Four Tomatoes or a Bag of Chips? Secrets of the Woman in my Mirror


On judgments, assumptions, ideals of beauty and building my sense of self on a rock.

By Trisha Baptie | Twitter: @trisha_baptie

I’m going to share a secret with you. You may know this already. It’s one I get judged for all the time and a secret that is steeped in snap judgements and affects my life daily. (In fact, it’s a conversation happening on my Facebook wall right now.)

The big secret?

I. am. fat.


Pick-your-jaw-up-off-the-ground-shocking, right?

Being a former prostitute does not help in any way.

As I take to the stage or people see a pic of me for the first time, I know the first question in some people’s minds: “Did she look like that when she worked?

Or: “Did she make money looking like that?”

Which is sad. Can we see just how commodified women as a gender are that the question keeps creeping up in people’s minds?

Just the Way I Am

It’s OK. Really I don’t mind. Really. Because I get to wake up every day knowing a deep, deep truth, Jesus loves me EXACTLY the way I am. I have had this vid on repeat for days now: 

How freeing is it? How affirming?

I am not a fat person who is secretly sad inside. There’s no skinny person in me trying to get out. In fact, I was thin for a good portion of my life.

I have never felt better about myself. I no longer smoke, do drugs, drink excessively, engage in unhealthy sexual behaviour, or find my self-worth in others’ feedback.

My truth of who I am is built on a rock, not sand. I’m not swayed by mean comments concealed in “concern.”

“Don’t you want to feel better, healthier?”

You’re making a huge assumption I don’t already feel good and healthy.

The barrage

These are huge assumptions made solely on appearance–assumptions that discriminate as we are reminded every minute of every day by every form of media everywhere we look that we must pluck, wax, enhance here, but decrease there, learn how to walk on elongated toothpicks, have busts that are lifted and separated, butts that are big but in exactly the right way, that stick out but not wide. No hair on our upper lips or chins, but eyelashes that are long and lush. It is a never-ending barrage of standards that are unobtainable and based solely in consumerism, capitalism and patriarchy.

Women’s insecurity is HUGE business; it encompasses the cosmetics industry, diet industry, plastic surgery industry, fashion industry, etc.

And now it includes our BC government, which has rubbed me the wrong way to no end. See this story.

It is becoming more and more OK to judge people of size, based solely on appearance and, in fact, many find it OK to speak aloud those judgements. As if somehow I and others are unaware of what we see in the mirror. (But just so we are clear: I see a fine diva in mine). As if somehow–based entirely on my appearance–you may judge my health.

In the name of trying to save healthcare dollars that will be spent on “obesity-related diseases,” we belittle, name-call, judge and try to shame people into a different body.

Work out?

The Government’s announcement assumes that people of a thicker size don’t work out, participate in physical programs or know how to eat.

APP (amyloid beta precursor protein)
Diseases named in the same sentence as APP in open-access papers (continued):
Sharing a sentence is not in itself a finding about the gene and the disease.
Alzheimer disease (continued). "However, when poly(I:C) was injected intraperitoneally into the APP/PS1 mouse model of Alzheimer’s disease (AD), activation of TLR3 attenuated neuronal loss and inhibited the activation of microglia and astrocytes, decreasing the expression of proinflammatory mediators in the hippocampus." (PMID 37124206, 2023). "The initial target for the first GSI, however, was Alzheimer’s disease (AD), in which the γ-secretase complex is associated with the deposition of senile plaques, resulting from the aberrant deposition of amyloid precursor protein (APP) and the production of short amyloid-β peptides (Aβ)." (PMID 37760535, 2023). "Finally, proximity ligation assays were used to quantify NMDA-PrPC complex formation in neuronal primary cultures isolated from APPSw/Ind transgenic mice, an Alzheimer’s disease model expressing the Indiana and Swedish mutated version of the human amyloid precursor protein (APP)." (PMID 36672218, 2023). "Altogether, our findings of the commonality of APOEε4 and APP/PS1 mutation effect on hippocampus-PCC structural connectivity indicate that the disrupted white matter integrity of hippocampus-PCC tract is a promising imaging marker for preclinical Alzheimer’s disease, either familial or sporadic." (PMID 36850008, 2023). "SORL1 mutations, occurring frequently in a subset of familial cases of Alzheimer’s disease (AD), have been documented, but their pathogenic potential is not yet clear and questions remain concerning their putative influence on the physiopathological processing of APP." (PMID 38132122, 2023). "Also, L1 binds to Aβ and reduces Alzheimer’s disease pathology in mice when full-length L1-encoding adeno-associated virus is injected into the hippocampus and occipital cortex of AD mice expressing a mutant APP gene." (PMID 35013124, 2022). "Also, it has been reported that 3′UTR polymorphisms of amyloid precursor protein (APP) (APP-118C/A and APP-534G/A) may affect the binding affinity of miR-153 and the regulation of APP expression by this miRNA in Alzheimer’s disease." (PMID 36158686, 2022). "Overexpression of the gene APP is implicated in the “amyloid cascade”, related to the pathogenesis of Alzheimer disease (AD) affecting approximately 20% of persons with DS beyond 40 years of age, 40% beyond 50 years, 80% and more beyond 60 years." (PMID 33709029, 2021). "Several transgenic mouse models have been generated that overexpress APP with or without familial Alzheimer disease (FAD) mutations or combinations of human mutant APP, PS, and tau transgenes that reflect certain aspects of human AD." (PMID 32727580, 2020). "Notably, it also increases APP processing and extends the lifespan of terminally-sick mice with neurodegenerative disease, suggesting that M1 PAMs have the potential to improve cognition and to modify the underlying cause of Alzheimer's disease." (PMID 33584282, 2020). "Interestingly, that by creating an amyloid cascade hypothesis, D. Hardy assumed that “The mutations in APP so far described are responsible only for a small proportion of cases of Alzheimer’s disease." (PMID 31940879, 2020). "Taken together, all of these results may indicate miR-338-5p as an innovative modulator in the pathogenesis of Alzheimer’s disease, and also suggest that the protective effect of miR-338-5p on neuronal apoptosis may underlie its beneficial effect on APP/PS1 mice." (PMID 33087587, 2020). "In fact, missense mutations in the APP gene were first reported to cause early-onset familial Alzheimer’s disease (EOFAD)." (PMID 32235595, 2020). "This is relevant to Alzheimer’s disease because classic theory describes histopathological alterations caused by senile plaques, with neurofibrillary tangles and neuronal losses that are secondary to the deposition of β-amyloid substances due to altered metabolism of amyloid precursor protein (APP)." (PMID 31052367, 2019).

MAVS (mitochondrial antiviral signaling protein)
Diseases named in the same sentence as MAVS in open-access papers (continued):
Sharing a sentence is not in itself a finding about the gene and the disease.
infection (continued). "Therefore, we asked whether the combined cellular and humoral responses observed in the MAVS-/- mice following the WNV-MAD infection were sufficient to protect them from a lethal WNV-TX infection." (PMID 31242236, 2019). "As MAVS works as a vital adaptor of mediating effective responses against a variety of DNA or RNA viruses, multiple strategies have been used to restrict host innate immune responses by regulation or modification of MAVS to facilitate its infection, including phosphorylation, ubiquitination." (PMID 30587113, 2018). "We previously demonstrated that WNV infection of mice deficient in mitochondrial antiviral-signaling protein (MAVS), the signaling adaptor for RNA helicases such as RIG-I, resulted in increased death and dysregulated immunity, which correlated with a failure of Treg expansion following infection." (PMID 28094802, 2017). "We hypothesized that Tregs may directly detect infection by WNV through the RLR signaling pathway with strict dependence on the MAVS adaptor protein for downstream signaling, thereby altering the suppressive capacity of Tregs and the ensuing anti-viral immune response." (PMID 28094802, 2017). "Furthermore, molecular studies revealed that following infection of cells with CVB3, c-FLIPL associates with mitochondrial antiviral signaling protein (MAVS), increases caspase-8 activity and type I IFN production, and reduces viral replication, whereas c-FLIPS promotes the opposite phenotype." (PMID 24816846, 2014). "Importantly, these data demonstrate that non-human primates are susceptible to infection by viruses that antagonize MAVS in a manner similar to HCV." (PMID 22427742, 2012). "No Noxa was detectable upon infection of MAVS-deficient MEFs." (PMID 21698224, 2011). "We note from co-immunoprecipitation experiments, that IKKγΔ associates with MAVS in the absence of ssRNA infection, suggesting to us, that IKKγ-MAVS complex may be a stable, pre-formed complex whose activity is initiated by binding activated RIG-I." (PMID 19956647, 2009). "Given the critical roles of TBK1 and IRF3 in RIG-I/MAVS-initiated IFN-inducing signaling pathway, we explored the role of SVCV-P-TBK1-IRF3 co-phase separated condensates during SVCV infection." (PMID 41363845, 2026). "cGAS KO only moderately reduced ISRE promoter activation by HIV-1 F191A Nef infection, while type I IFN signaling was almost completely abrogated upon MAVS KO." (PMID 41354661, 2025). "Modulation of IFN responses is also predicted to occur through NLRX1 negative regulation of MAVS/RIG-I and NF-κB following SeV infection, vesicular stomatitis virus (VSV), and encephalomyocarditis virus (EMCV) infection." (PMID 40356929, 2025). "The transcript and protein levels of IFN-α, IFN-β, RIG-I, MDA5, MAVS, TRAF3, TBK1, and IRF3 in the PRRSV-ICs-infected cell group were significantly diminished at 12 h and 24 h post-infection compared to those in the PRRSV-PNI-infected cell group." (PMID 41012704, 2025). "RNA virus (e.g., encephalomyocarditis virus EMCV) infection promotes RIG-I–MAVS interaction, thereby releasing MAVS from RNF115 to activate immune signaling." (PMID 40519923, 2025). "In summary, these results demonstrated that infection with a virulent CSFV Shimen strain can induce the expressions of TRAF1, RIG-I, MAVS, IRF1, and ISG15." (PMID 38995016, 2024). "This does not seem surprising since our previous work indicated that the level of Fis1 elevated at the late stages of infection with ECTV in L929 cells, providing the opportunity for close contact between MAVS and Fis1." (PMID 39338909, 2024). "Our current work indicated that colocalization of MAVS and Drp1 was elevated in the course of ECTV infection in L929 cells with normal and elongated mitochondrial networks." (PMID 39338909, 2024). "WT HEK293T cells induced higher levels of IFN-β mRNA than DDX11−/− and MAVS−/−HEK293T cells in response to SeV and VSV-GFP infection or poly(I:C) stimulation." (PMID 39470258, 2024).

I mean, what single mom has an extra hour, three times a week to work out?

Does she even have childcare? Can her budget allow for trips to the grocery store every few days to buy fresh?

I work out.

In fact I have never driven. I’ve taken transit my whole life, so I walk daily. I can carry $132 worth of groceries for 25mins to get them home. That’s gotta count for some kinda workout. ; )

We have to remember thin can be just as unhealthy. Anorexia and bulimia are rampant and a huge health concern and cost plenty in health care dollars.

The cost of a tomato

Poverty can be a huge contributor and we must look at that.

According to The Globe and Mail, in rural places, four tomatoes can cost over $8. A bag of chips? $5. You got multiple kids to feed–what are you going to buy? Single parents on income assistance and the working poor have a daily balancing game of providing the basics, so cheap food it is. And cheap food is carb- and sugar-heavy.

Have you ever tried cooking a healthy meal with food bank food?
Have you ever been out with your kids, ran outta snacks and have a choice between a $5 6-inch sub or $6.50 for three cheeseburgers and everyone gets fed?

Do you pick one kid to feed well, or do you feed everyone?

What’s my point?

Could we please stop the instant judging in the name of “health?” Could we see ourselves beautiful like here and here. Could we just stop buying into some predetermined (predominantly patriarchal and misogynistic) ideals of beauty, health and acceptability?

Yes, obesity will cost us health dollars; so does anorexia and bulimia. So does the ordinary joe who gets alcohol poisoning on the weekend. So does overdoses by people who use drugs recreationally on weekends.

We ALL make choices that affect our health and will probably bring us in contact with the medical community at some point in our lives. Could we just please STOP picking on those we have deemed the easiest to judge by hiding fat-intolerance behind the veneer of “concern for one’s health.”

-Who do you see when you look in the mirror?
-Do you judge people based on appearance?

About Trisha
Trisha Baptie is Executive Director of Honour Consulting and founding member of EVE (formerly Exploited Voices now Educating). In 2008 she won BC’s Courage to Come Back Award for her bravery in transitioning to a healthier lifestyle, for giving the murdered women of Vancouver a voice through her trial coverage of Vancouver’s serial killer and for her ongoing activism. Follow Trisha’s tweets at @trisha_baptie or friend her on facebook. She recently founded EVE (formerly Exploited Voices Now Educating.)